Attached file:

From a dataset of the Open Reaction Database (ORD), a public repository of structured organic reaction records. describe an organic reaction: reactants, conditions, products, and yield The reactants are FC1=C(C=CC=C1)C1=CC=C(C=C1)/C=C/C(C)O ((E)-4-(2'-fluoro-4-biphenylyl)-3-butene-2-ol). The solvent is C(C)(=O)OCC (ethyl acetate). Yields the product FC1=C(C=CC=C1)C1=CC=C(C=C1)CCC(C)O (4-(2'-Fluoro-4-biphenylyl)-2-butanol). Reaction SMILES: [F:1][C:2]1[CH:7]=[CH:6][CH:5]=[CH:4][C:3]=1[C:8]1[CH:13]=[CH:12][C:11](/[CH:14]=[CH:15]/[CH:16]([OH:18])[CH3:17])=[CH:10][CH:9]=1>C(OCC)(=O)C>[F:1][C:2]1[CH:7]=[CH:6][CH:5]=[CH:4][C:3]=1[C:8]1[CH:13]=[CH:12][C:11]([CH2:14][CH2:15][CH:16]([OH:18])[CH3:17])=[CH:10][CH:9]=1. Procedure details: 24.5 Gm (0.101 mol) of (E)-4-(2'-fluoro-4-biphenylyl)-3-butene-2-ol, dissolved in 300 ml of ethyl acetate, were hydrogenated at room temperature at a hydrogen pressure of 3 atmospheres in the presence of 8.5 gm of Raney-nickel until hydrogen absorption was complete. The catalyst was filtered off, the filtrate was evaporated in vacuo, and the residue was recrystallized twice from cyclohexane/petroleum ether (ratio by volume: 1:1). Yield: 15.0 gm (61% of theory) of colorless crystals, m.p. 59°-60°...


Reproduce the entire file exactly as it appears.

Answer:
From a dataset of the Open Reaction Database (ORD), a public repository of structured organic reaction records. describe an organic reaction: reactants, conditions, products, and yield The reactants are FC1=C(C=CC=C1)C1=CC=C(C=C1)/C=C/C(C)O ((E)-4-(2'-fluoro-4-biphenylyl)-3-butene-2-ol). The solvent is C(C)(=O)OCC (ethyl acetate). Yields the product FC1=C(C=CC=C1)C1=CC=C(C=C1)CCC(C)O (4-(2'-Fluoro-4-biphenylyl)-2-butanol). Reaction SMILES: [F:1][C:2]1[CH:7]=[CH:6][CH:5]=[CH:4][C:3]=1[C:8]1[CH:13]=[CH:12][C:11](/[CH:14]=[CH:15]/[CH:16]([OH:18])[CH3:17])=[CH:10][CH:9]=1>C(OCC)(=O)C>[F:1][C:2]1[CH:7]=[CH:6][CH:5]=[CH:4][C:3]=1[C:8]1[CH:13]=[CH:12][C:11]([CH2:14][CH2:15][CH:16]([OH:18])[CH3:17])=[CH:10][CH:9]=1. Procedure details: 24.5 Gm (0.101 mol) of (E)-4-(2'-fluoro-4-biphenylyl)-3-butene-2-ol, dissolved in 300 ml of ethyl acetate, were hydrogenated at room temperature at a hydrogen pressure of 3 atmospheres in the presence of 8.5 gm of Raney-nickel until hydrogen absorption was complete. The catalyst was filtered off, the filtrate was evaporated in vacuo, and the residue was recrystallized twice from cyclohexane/petroleum ether (ratio by volume: 1:1). Yield: 15.0 gm (61% of theory) of colorless crystals, m.p. 59°-60°...